3) What's your biggest area of concern?

Perrin: You keep asking me questions that have one very clear answer! Without question, the biggest area of concern is front court depth. Griffin is Griffin, and DeAndre Jordan is having by far his best season as a pro, second in rebounds per game, fourth in blocked shots, first in field goal percentage. But the Clippers third big is… Antawn Jamison? Ryan Hollins? Byron Mullens? Jamison is in fact third right now, more or less by default, but none of those three should really be more than a fifth option on a good team. The Clippers pretty desperately need an upgrade to the big man depth, but their options are limited. Lamar Odom has been linked to the team again, but there are obvious concerns as to how ready he is for NBA basketball, mentally and physically (and chemically).

By the postseason, if the Clippers are relying on Antawn Jamison to play a significant role off the bench, or God forbid if Griffin or Jordan gets hurt, then they're going to have a big problem. I don't know if Odom is the answer or if the Clippers can come up with a better solution, but that's the concern.

4) What does Doc Rivers bring that you’ve really noticed?

Perrin: It’s impossible not to notice what a terrific communicator he is. If he handles his players half as well as he handles the press, that alone would make him a terrific coach. The impact Rivers, the motivator and communicator, has had on Jordan is the best example. From his first press conference, Rivers gushed about Jordan’s defensive potential, openly discussing him as a some day “Defensive Player of the Year”. Knowing Jordan’s history as a defender, it was a ridiculous thing to say, but Rivers has Jordan embracing the defensive role and really believing in himself. Vinny Del Negro seemed to tear down Jordan’s confidence at every turn when he was the Clippers’ coach, but Rivers has done everything he can to build up Jordan’s confidence. The difference has been pretty amazing.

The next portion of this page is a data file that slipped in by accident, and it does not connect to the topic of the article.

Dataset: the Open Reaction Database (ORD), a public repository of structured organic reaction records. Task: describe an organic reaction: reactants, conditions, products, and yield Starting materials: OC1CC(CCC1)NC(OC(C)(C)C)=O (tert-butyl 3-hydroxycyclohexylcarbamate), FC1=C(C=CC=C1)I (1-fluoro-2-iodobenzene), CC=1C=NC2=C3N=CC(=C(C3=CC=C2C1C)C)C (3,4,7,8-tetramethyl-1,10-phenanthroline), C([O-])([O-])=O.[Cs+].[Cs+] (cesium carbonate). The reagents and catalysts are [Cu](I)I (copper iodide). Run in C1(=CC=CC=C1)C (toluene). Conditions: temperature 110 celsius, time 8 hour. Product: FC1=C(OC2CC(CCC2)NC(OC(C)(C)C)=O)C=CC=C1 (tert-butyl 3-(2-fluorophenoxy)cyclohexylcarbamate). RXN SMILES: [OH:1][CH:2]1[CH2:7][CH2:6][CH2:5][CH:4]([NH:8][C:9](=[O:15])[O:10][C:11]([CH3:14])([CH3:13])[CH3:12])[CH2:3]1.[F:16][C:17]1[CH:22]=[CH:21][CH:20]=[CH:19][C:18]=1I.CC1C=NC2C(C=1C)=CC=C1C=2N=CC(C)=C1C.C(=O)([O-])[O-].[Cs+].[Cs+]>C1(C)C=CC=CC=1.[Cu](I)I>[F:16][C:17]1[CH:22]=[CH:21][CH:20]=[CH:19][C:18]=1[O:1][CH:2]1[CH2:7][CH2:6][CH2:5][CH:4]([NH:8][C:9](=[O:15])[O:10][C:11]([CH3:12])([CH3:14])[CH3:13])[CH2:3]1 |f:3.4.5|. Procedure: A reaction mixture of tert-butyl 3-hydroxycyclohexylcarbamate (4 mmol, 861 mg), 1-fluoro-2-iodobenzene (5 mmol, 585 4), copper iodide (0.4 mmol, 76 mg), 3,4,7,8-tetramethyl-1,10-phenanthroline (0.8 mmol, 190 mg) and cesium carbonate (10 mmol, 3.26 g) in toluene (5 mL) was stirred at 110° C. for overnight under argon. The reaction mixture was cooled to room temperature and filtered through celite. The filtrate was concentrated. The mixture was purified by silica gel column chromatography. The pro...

5) What's something people should be focusing on or talking more about with this team?
Perrin: The Clippers began the season scoring points in bunches, but giving up points almost as quickly. Several weeks into the season, their defensive efficiency was ranked 28th in the NBA, and the conventional wisdom held that they couldn't possibly be a serious contender in the Western Conference with such a porous defense. Well, in the last four weeks, the Clippers have had the highest rated defense in the NBA — and no one seems to know that.
Why the turnaround? I have several possible explanations, and at the end of the day it may just be random stuff. With their improved defense lately, the Clippers have gone from 28th overall to eighth, and they are still climbing. If the situation had been reversed and the Clippers had had the top ranked defense a month into the season, it would be a massive story. The Clippers' need to sustain this improvement for me to be really convinced, but it's definitely something that is going under the radar.


Big big thanks to Clippers Steve for joining us! If you have questions for him, post them in the comments and I’ll try to get him to come by and answer ’em!